eNews March 26, 2018Monday, March 26, 2018 - 02:16pm
In this issue
- The budget stalemate: What can local governments do?
- Northam draws line in the sand
- Congress and President Trump team up to avoid another government shutdown
- Policy committee nominations due April 18
- Emergency response seminar rescheduled for May 4
The budget stalemate: What can local governments do?
Your delegates and senator are home. This is your opportunity to talk with them, reminding them that a state budget needs to be finalized at the special session that starts April 11. Tell them the General Assembly and Governor Northam need to work together to resolve the Medicaid Expansion issue.
Salaries and pay increases for teachers and state-supported local employees are at risk. Funding for local law enforcement through “599” is at risk. Funding for health and human resources services, economic development, and environmental cleanup and protection are all at risk.
Local governments must have their FY 2019 budgets in place before July 1. Localities never fail to pass their budgets on time. That’s a lesson the state should learn.
Northam draws line in the sand
“State budget needs Medicaid expansion”
In a conference call March 22 to local elected officials and their administrative staff, Gov. Ralph Northam hammered home the importance of expanding Medicaid to include almost 400,000 medically uninsured Virginians. These men and women make too much money to qualify under the current Medicaid program but not enough to be eligible for the premium subsidies provided through the insurance exchanges.
Northam told the listening audience that he introduced on March 21 two budget bills (HB 5001 and HB 5002) for the Special Session. The two measures cover the remainder of Fiscal Year 2018 and the upcoming 2018-2020 biennium. These bills envision a “clean Medicaid Expansion” that does not include any of the work requirements adopted by the House of Delegates in early March. If Medicaid is expanded, the governor’s budget team estimates general fund savings to soar above $400.0 million for the biennium. (The savings are generated by supplanting general fund money now spent for healthcare with federal Medicaid dollars.)
In fact, the two bills are identical to the budget bills submitted in December by former Gov. Terry McAuliffe. Gov. Northam said he deliberately chose not to include amendments that would address other issues to keep the budget conferees focused on resolving Medicaid Expansion.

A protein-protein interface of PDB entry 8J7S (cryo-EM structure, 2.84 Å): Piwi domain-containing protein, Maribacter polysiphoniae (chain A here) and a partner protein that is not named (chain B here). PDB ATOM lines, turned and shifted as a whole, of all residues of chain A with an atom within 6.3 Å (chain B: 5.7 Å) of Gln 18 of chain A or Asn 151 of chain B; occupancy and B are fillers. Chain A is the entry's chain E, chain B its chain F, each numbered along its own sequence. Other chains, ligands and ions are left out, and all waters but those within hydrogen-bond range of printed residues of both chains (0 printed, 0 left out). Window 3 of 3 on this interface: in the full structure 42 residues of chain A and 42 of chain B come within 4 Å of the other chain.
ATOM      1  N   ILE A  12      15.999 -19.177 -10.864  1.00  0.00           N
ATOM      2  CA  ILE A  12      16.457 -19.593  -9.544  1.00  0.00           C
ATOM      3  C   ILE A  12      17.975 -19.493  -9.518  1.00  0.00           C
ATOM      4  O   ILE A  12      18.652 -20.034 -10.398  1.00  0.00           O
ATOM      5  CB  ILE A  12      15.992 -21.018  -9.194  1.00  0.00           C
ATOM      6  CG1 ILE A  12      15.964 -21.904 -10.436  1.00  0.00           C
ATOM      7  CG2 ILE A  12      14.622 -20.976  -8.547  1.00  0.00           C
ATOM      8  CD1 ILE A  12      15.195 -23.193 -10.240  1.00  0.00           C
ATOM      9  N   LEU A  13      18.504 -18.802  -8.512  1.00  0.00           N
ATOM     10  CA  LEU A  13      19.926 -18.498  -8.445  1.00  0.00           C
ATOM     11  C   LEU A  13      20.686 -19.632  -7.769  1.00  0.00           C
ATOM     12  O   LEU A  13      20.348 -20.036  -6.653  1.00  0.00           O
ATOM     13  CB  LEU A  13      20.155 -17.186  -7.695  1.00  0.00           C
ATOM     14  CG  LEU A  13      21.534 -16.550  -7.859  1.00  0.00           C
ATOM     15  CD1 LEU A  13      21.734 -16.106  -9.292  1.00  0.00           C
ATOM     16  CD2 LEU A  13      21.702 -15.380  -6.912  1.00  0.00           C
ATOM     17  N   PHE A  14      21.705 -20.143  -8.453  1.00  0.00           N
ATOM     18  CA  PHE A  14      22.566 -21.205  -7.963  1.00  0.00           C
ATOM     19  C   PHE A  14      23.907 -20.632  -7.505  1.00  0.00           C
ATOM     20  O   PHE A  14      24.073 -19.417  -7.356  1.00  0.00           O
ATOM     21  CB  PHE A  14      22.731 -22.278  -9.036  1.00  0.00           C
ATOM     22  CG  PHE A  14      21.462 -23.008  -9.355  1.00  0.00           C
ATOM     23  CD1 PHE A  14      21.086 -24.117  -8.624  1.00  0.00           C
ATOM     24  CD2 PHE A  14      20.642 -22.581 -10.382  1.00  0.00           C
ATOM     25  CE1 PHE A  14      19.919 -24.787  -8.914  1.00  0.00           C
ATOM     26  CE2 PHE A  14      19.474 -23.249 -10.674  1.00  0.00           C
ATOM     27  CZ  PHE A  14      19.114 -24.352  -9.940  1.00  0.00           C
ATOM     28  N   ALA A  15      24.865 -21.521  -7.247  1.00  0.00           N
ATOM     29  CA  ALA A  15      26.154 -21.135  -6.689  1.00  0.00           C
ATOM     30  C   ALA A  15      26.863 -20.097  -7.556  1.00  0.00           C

The governor did announce, however, that he would introduce a single budget amendment. This language amendment would commit a major share of any surplus revenues above the December 2017 revenue forecast to a cash reserve fund. The cash reserve fund’s objective is to protect Virginia’s Triple-A bond rating. Standard and Poor’s has expressed doubt about the state’s credit worthiness because the state’s operating budget is structurally unbalanced, meaning Wall Street is put off by the budget strategy of pulling dollars out of the Rainy Day fund to balance the state budget during periods of economic growth.
The amendment also has strategic political value. Both the governor and House Speaker Kirk Cox agree that a new revenue forecast is not needed. By placing excess revenues into a reserve fund, the proposed amendment would make it difficult for the Senate to appropriate the money and close the $500.0 million spending gap between the Senate and House positions. The Senate’s budget did not include Medicaid Expansion, meaning their budget package had fewer resources to pay for K-12 education and public safety, particularly salaries for teachers and state-supported local employees. The House budget did include a modified version of the program, giving the delegates access to most of the general fund savings.
Will there be a revenue surplus on June 30?
Finance Secretary Aubrey Layne reported on March 13 that for the first eight months of FY18 total revenue collections rose 6.2 percent above last year’s collections and are well ahead of the official revenue forecast of 3.4 percent.
Total general fund revenue collections rose by 10.9 percent in February, driven by strong payroll withholding payments. In this fiscal year, individual income tax withholding, which accounts for over 60.0 percent of all general fund revenues, is up 5.6 percent. The official estimate recognizes growth of 3.5 percent.
Individual income tax non-withholding makes up 16.0 percent of general fund revenues. It is a volatile revenue, which is sensitive to federal tax actions as well as the ebb and flow of stock market prices. State budgeteers predicted a 4.3 percent increase in fiscal year 2018. Collections from July 2017 through February 2018 increased 19.0 percent compared with the same period last fiscal year.
Sales tax collections account for roughly 18.0 percent of the general fund. On a year-to-date basis, sales tax revenues have increased 3.2 percent, just above the official 3.0 percent estimate.